Tuesday, February 16, 2016

The Death Penalty For One's Opposition

I recently wrote about the appalling outpouring of joy and celebration over Justice Scalia's death:
I find it fascinating that Ruth Bader Ginsberg and Scalia were the best of pals, yet I'm hearing plenty of random yahoos gloating over his death.

The real venom of this partisan divide is fueled by loudmouths who lack real personal ties to folks with differing views and styles. It's easy to desensitize from afar. That helps make people seem something other than real, breathing people.

That's why it's easy to recognize that Trump doesn't have personal connections with Mexican immigrants, for example. If he did, they'd be real, breathing people for him.

Judging by the reaction of many progressives to this news, there's some Trumpishness in many of us.
It's received a lot of pushback on Facebook - as well as a comment posted here to the Slog. I'll summarize the reaction from those who I naively hoped would see reason and feel shame: 1. Mexicans are innocent, but Scalia is guilty, 2. Scalia's actions hurt people, therefore, uh, Hitler/Nazi/Godwin, and 3. "Don't speak ill of the dead" is a stupid concept.

In other words: point thoroughly missed. So I posted to FB the following more in-depth treatment of a moral issue I'm shocked isn't easily grasped:


If any of you feel that certain people deserve death (real, literal death) because you find their views or actions objectionable, then you should own up to that. Publicly advocate for their assassination, perhaps even pull the trigger yourself. Live the ugliness of your views. Know what you are.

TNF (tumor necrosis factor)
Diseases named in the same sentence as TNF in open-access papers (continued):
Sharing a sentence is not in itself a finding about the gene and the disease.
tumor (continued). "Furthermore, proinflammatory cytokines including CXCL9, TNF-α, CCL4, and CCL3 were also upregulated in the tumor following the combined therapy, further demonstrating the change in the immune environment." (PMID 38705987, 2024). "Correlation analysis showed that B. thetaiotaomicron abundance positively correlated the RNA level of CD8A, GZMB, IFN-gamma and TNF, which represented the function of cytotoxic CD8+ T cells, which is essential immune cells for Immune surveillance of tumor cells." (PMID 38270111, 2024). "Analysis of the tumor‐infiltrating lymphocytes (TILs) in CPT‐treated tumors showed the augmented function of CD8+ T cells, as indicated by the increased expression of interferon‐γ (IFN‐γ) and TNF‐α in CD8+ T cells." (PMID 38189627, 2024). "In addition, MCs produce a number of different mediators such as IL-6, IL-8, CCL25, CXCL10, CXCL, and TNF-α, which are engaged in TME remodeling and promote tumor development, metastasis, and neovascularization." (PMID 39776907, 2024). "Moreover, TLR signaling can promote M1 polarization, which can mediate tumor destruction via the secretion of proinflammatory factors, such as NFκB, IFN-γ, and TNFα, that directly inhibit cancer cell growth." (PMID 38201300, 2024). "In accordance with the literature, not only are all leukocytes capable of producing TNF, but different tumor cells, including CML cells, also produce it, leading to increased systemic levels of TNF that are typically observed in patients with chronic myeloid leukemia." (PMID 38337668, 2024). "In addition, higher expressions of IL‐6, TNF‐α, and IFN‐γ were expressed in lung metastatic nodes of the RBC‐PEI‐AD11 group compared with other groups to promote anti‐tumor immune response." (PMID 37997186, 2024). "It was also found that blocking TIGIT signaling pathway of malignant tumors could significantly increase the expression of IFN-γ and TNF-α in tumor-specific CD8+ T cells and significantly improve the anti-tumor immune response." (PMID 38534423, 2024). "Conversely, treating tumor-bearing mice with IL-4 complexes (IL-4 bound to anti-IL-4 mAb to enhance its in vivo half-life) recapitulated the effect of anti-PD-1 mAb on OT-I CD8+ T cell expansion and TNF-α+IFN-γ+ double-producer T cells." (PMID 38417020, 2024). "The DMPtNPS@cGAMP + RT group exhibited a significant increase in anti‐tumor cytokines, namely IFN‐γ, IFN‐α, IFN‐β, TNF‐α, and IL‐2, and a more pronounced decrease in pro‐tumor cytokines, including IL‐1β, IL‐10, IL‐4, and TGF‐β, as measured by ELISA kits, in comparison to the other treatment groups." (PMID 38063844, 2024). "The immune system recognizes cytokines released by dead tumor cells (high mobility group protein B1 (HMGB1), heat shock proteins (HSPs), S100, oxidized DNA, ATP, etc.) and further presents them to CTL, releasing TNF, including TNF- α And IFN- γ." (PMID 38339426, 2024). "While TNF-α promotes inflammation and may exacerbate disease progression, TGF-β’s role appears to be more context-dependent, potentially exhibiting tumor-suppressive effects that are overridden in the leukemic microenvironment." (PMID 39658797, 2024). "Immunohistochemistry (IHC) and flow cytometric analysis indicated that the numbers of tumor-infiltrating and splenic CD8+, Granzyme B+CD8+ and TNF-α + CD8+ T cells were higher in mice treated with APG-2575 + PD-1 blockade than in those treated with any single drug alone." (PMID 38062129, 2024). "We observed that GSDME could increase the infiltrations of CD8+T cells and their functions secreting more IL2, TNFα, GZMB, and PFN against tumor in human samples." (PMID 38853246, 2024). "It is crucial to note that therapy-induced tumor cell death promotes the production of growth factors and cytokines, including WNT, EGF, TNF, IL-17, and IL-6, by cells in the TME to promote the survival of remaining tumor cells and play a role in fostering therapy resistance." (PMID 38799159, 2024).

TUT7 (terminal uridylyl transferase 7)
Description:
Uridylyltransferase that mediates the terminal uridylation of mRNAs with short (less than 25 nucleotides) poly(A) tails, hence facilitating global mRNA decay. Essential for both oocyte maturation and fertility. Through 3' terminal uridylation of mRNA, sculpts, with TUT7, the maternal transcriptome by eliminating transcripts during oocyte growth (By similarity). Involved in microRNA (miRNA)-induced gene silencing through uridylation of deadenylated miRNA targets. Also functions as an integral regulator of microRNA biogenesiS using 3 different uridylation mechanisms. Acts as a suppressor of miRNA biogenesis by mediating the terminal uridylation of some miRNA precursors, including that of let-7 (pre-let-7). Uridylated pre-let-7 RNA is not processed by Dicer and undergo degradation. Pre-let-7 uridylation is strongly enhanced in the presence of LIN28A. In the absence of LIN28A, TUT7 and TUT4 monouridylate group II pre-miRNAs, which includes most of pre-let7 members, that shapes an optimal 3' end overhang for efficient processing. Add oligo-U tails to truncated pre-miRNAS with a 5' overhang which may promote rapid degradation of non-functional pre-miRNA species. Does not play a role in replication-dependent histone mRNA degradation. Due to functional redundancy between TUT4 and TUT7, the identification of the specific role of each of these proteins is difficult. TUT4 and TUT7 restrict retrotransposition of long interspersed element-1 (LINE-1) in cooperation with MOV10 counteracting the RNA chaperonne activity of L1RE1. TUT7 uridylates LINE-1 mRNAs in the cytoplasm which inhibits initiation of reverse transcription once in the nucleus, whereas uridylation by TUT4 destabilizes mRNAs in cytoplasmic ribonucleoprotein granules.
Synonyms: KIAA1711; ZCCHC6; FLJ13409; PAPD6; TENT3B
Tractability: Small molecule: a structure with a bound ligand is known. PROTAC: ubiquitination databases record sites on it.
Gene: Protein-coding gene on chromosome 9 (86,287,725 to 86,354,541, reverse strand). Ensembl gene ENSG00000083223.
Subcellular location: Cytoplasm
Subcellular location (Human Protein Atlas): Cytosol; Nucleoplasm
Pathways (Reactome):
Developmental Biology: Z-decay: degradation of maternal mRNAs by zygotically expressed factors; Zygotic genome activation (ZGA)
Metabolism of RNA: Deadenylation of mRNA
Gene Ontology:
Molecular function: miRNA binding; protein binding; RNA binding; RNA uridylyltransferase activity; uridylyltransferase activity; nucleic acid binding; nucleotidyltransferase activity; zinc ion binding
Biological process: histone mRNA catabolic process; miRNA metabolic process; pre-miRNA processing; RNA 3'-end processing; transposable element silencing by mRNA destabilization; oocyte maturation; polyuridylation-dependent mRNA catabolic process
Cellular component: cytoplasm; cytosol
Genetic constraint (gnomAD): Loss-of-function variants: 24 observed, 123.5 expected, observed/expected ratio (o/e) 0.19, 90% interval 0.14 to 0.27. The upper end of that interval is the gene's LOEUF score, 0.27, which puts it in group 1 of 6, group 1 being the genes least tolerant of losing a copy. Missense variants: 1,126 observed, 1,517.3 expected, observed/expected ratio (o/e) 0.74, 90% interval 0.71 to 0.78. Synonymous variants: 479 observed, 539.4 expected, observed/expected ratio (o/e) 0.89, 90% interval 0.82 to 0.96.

But if you feel objectionable views or actions oughtn't carry a death sentence (i.e. you are a rational, socialized human being rather than a nascent monster), then, by all means, state your disagreement in whatever exaggerated or crude language you'd like, whether they're living or dead. Nothing wrong with that! Lord knows Scalia lavished in the exchange of blunt scorn! But if death's not a proper penalty in your mind, then the death itself wouldn't be celebrated.

It's a question you may want to rethink, rather than bluntly charging ahead via a visceral, tribal sentiment of righteousness, because it's really quite a serious step. Know that others of your tribe have refused to take this step. Obama, who was generous with his praise, refused to. Liberal legal lights such as Lessig and Ginsberg - more fully aware of the weight of Scalia's actions than any of us - have expressed respect and sorrow. And here's what Jim-Obergefells, plaintiff in the big same-sex marriage case that Scalia railed against, had to say:

Delighting in a death means you believe they *deserved* to die. And if they deserve death in hindsight, they deserved it in foresight, as well. So I'd suggest preparing a list of seeming miscreants whose immediate, presumptive extermination you advocate. But know that you or someone you love will more than likely wind up on such a list one day. Because if a critical mass of people cross this line, society's over and we're fucked.

Which side of history would you prefer to say you were on? The side that wished death for their idealogical opposition, or the side that pulled back?


Related reading: my posting about the dancing in the streets over Bin Laden's execution.

1 comment:

bobjbkln said...

I think that there is a big difference between glee at Scalia's death, which I do not share, and the joy and relief I have that he is no longer on the Supreme Court. If you are not supremely happy that this mean-spirited racist homophobe is no longer affecting the court's decisions, I suggest you read Linda Greenhouse's column in today's (2/19) NY Times. http://www.nytimes.com/2016/02/18/opinion/resetting-the-post-scalia-supreme-court.html?emc=edit_th_20160218&nl=todaysheadlines&nlid=46897011

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